One advertisement offered machines, autoclaves, tubes, needles — the whole kit for beginner tattooists. The address was in New York and for me at the time, New York meant NYC, so I went to the States for the first time in my life. I ended up renting a room in Staten Island from another ad in the magazine. It was in a pretty dangerous place. A real experience for this guy from a small city in Belgium. I took the ferry to Manhattan and went around asking people — showing them the ad — where could I find the address? Turns out, it was in upstate NY. Three hours away! I called the place and they said I could have ordered the kit in Belgium with just a credit card. So, I went back, got a credit card and ordered. But before I did that, I tried to find tattooists in NYC. Tattooing was still illegal at the time and everything was underground, so again, no luck! It was an adventure though.
As you can see from my story, it was really tough trying to be a tattooist at that time. No eBay for tattoo kits. No Internet for techniques and tips. You had to go out and search for everything yourself.
BME: You’re self-taught?
I started learning on myself. This is why my legs look so bad! I also started going to conventions like Amsterdam and Dunstable at the time and just watched the artists work. This helped a lot and also increased my desire to do the type of work that I was seeing there.
Refining the craft is about practice, pushing yourself to do better but also experimenting — finding better equipment, and trying out new tools and techniques to see what works best.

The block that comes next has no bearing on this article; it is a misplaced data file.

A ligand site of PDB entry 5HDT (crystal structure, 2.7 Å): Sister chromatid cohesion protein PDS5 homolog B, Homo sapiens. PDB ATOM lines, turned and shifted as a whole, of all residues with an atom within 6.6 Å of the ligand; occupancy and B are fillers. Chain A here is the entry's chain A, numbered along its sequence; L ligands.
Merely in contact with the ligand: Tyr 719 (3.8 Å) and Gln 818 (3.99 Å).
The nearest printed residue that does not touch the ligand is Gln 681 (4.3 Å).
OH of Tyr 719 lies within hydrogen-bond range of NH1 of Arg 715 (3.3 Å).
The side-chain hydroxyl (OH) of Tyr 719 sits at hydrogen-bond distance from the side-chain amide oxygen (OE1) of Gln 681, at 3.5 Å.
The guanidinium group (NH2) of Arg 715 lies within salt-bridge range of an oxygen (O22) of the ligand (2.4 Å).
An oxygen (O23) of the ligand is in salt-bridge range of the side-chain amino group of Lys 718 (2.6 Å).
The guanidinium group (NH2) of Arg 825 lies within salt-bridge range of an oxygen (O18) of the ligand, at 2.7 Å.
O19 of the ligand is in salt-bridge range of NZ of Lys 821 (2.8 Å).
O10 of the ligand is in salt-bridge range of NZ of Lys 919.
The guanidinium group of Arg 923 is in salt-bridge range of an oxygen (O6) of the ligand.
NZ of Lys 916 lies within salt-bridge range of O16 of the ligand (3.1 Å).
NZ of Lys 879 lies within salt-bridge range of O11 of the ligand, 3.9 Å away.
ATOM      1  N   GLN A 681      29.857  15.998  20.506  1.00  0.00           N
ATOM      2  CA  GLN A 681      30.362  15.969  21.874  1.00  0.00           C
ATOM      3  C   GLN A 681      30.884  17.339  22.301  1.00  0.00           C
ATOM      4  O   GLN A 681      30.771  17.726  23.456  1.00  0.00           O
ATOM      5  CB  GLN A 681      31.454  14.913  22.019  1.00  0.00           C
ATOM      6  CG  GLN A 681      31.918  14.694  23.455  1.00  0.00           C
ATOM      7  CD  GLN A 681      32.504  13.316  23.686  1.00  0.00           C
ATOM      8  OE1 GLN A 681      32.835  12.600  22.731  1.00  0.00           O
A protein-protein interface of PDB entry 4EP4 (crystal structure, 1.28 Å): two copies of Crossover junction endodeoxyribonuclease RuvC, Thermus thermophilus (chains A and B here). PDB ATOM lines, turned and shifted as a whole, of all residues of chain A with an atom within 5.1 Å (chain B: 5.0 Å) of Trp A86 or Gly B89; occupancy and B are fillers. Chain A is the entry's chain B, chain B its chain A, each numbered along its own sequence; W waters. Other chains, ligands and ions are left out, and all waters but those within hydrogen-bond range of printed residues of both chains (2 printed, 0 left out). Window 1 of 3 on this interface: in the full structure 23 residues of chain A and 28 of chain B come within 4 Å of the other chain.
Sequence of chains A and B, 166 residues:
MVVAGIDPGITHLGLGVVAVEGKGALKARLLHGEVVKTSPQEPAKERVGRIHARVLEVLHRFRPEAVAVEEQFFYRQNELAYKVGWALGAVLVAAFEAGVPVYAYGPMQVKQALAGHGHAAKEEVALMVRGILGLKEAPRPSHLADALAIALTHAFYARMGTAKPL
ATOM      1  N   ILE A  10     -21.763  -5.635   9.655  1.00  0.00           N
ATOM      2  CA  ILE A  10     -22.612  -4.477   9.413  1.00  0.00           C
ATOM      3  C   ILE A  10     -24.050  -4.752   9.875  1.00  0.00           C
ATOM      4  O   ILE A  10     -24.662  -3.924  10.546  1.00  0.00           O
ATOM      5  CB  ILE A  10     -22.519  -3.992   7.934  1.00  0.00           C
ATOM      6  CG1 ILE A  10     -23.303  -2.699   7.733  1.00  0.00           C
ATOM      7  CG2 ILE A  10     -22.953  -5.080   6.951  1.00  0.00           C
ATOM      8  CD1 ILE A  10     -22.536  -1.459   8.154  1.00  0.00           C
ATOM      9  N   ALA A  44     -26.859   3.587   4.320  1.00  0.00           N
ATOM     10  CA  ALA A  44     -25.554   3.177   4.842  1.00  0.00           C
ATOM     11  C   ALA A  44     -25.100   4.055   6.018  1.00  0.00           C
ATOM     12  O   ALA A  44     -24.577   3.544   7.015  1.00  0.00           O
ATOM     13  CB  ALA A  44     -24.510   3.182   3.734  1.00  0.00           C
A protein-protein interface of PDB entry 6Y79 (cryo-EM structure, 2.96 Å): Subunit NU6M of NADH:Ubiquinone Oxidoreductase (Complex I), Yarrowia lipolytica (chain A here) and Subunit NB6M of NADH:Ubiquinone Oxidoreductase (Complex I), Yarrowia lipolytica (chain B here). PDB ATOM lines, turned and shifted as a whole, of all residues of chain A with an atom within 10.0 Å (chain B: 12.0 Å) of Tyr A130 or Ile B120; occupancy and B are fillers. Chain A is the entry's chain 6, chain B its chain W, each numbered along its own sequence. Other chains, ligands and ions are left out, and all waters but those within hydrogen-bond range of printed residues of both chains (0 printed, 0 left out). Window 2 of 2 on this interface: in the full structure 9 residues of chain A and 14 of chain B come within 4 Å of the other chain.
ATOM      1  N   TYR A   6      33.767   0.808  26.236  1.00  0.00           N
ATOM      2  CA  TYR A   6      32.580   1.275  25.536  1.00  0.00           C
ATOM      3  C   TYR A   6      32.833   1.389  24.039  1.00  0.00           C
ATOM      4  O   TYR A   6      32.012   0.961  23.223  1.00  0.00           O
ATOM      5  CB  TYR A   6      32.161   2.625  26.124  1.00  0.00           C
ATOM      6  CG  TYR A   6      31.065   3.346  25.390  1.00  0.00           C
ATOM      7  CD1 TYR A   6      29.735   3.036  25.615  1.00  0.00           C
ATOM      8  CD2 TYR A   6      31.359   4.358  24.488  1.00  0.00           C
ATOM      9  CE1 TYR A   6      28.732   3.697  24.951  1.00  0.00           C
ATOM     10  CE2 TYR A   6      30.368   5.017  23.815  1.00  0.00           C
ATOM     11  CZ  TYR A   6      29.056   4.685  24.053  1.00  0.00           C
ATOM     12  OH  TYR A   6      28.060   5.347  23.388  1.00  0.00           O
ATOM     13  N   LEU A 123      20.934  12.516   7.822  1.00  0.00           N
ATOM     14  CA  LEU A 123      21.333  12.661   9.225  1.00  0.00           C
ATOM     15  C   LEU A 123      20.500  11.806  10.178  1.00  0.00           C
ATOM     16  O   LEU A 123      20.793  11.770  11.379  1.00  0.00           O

BME: Besides going crazy about the first tattoo you did on yourself, what do your parents think about your career choice now?
My parents are Italian immigrants in Belgium. My father worked the mines and my mother worked in a factory, so their lives weren’t easy. Like many immigrants, they wanted security and tattoos didn’t represent that. But once I showed them that tattooing is not only an art but a business they came around — but it took a while.
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BME: Tell me about how you actually started tattooing professionally.
I started tattooing professionally in 1992. The first one was a snake coming out of an apple — not a very exciting start for the design but for me, everything was exciting just to practice how to do a good line and get that color in. For four years I did all types of tattoos, but I began to specialize in blackwork after more and more people were coming to the shop asking for tribal tattoos. I realized that there was more to blackwork than just traditional tribal patterns. There is more you can do with black ink. Because I am using only one color, I have unlimited uses of forms and design.